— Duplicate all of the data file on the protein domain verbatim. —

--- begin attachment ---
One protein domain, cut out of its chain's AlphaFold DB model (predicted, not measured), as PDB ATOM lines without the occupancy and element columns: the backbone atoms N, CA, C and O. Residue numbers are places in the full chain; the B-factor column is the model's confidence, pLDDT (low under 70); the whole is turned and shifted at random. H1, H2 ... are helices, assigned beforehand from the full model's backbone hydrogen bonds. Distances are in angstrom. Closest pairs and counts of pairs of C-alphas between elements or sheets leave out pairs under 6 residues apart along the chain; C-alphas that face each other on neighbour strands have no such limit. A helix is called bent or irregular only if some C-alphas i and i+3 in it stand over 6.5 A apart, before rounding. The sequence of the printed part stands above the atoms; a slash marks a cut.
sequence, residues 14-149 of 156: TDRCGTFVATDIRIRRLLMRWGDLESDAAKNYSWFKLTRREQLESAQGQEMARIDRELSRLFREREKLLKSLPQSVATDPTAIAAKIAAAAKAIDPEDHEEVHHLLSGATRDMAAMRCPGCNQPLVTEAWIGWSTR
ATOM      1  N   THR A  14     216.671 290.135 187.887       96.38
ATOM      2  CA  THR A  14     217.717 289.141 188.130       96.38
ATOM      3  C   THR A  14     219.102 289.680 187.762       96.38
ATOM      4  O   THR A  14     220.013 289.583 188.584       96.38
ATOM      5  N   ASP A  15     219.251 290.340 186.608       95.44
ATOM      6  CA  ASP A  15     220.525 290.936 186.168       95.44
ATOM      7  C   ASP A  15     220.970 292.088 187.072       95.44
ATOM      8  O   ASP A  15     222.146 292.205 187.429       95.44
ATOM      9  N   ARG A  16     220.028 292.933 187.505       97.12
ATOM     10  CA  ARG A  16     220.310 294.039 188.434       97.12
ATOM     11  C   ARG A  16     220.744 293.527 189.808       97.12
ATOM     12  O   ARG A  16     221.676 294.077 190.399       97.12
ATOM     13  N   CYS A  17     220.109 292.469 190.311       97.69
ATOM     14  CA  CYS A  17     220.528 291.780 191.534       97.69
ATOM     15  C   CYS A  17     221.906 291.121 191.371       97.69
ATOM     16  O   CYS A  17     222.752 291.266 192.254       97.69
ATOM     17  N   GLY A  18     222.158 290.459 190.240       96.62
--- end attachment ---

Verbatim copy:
One protein domain, cut out of its chain's AlphaFold DB model (predicted, not measured), as PDB ATOM lines without the occupancy and element columns: the backbone atoms N, CA, C and O. Residue numbers are places in the full chain; the B-factor column is the model's confidence, pLDDT (low under 70); the whole is turned and shifted at random. H1, H2 ... are helices, assigned beforehand from the full model's backbone hydrogen bonds. Distances are in angstrom. Closest pairs and counts of pairs of C-alphas between elements or sheets leave out pairs under 6 residues apart along the chain; C-alphas that face each other on neighbour strands have no such limit. A helix is called bent or irregular only if some C-alphas i and i+3 in it stand over 6.5 A apart, before rounding. The sequence of the printed part stands above the atoms; a slash marks a cut.
sequence, residues 14-149 of 156: TDRCGTFVATDIRIRRLLMRWGDLESDAAKNYSWFKLTRREQLESAQGQEMARIDRELSRLFREREKLLKSLPQSVATDPTAIAAKIAAAAKAIDPEDHEEVHHLLSGATRDMAAMRCPGCNQPLVTEAWIGWSTR
ATOM      1  N   THR A  14     216.671 290.135 187.887       96.38
ATOM      2  CA  THR A  14     217.717 289.141 188.130       96.38
ATOM      3  C   THR A  14     219.102 289.680 187.762       96.38
ATOM      4  O   THR A  14     220.013 289.583 188.584       96.38
ATOM      5  N   ASP A  15     219.251 290.340 186.608       95.44
ATOM      6  CA  ASP A  15     220.525 290.936 186.168       95.44
ATOM      7  C   ASP A  15     220.970 292.088 187.072       95.44
ATOM      8  O   ASP A  15     222.146 292.205 187.429       95.44
ATOM      9  N   ARG A  16     220.028 292.933 187.505       97.12
ATOM     10  CA  ARG A  16     220.310 294.039 188.434       97.12
ATOM     11  C   ARG A  16     220.744 293.527 189.808       97.12
ATOM     12  O   ARG A  16     221.676 294.077 190.399       97.12
ATOM     13  N   CYS A  17     220.109 292.469 190.311       97.69
ATOM     14  CA  CYS A  17     220.528 291.780 191.534       97.69
ATOM     15  C   CYS A  17     221.906 291.121 191.371       97.69
ATOM     16  O   CYS A  17     222.752 291.266 192.254       97.69
ATOM     17  N   GLY A  18     222.158 290.459 190.240       96.62